I’ll re-emphasise the previous quote; the most important thing to focus on when writing a commit message is why. Why was the change required? Why did you use the approach you chose (and not another)? Why should you be allowed to ever make code changes again?

To keep our future selves (and our colleagues) sane, we need to focus on the why, because the what and the how are contained as evidence in the code itself. But I cannot determine from the code that you got some advice from a mentor, or found a relevant answer on StackOverflow. I can’t tell that you considered a more efficient, yet more complex, algorithm, but didn’t have the time to fully understand and test it. I can’t tell that you wrote this code expecting that users never use the letter ‘Q’ in their input. Leaving these sorts of hints for your (future) self can only ever help when you need to understand the nature and reason for some section of code.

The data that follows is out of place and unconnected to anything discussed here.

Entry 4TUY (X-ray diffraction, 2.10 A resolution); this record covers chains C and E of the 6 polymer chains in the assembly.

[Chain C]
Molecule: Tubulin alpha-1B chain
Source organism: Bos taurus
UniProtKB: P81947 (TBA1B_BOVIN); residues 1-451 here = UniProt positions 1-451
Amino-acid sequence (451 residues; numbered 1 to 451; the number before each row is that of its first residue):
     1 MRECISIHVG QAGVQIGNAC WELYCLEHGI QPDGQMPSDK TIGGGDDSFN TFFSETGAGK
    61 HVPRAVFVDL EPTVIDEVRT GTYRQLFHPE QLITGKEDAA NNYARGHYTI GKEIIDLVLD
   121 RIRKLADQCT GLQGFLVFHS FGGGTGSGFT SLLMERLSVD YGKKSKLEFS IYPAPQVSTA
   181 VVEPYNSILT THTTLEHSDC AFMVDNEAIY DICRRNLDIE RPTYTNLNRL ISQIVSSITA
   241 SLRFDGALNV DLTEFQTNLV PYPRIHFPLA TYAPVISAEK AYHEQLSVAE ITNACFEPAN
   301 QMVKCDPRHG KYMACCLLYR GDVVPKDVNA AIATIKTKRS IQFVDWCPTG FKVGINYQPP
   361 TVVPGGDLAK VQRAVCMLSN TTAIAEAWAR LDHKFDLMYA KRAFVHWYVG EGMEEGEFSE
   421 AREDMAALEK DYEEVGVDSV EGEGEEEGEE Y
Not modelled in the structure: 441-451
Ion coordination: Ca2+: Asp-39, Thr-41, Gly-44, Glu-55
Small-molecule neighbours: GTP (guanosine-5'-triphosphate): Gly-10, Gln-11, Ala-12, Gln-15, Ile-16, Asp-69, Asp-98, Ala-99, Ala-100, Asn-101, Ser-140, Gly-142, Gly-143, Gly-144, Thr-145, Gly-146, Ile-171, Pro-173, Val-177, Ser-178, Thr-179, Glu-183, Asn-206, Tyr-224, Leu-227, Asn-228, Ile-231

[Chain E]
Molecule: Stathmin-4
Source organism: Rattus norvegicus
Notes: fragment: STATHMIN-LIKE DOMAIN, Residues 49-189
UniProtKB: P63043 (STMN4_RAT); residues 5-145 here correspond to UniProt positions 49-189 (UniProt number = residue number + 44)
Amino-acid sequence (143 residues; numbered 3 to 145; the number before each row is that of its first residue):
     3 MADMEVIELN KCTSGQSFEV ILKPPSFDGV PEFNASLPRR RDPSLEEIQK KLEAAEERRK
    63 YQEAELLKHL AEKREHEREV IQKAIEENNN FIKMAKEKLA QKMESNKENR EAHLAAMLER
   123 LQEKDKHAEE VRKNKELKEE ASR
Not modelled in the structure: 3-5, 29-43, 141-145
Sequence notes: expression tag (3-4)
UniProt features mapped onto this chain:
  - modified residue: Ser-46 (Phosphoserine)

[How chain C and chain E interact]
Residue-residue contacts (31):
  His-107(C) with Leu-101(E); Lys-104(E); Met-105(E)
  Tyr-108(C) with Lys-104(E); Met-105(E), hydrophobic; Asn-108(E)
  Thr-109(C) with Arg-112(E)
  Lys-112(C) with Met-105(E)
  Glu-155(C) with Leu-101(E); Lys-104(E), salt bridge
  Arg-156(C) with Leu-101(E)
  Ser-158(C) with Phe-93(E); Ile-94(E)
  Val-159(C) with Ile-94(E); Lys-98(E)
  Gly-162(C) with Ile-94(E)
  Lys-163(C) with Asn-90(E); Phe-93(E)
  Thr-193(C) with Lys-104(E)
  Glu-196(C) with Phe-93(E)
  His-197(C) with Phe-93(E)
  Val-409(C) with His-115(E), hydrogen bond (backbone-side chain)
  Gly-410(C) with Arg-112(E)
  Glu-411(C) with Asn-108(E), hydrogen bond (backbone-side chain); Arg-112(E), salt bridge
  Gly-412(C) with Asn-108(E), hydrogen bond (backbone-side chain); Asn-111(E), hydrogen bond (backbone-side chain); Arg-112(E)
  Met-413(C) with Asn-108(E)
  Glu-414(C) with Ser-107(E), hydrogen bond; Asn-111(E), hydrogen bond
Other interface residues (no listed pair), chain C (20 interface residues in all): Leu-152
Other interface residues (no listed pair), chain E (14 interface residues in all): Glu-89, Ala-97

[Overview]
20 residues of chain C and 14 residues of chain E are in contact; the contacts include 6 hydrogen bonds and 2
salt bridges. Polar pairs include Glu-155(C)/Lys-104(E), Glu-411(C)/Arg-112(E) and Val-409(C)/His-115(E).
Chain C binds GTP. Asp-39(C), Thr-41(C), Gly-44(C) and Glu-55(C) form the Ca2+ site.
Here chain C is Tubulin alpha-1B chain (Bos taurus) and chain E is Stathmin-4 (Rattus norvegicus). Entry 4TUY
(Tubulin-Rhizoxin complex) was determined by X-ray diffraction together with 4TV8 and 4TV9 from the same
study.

If you can’t take a minute to describe your change in detail with a very strong focus on the why, or the commit is too large to encapsulate with a sensible message, then don’t make the commit. Take some extra minutes now, and save yourself hours later.

Step 2: Test your failure paths

Please don’t be one of those developers who test only the ‘happy path’ through their code and then proudly declare it “finished”. Nothing could be further from the truth, or more disrespectful of your colleagues and customers.

I have lost countless man-days integrating or testing someone else’s code only to find that as soon as I step off the tightrope of inputs and state this developer relied on, I have broken the system. Taking some time to test your own code for failures, both saves someone else’s time doing it for you (and having to raise defects against your work), and saves yourself time in the future trying to diagnose faults when they hit production and your inputs and states can no longer be guaranteed.

Save yourself the pain of live-debugging production faults in mission-critical systems , and assume that your code is going to fail. Become a coding pessimist. If you assume your code can fail, you’ll start to see all the ways in which it will.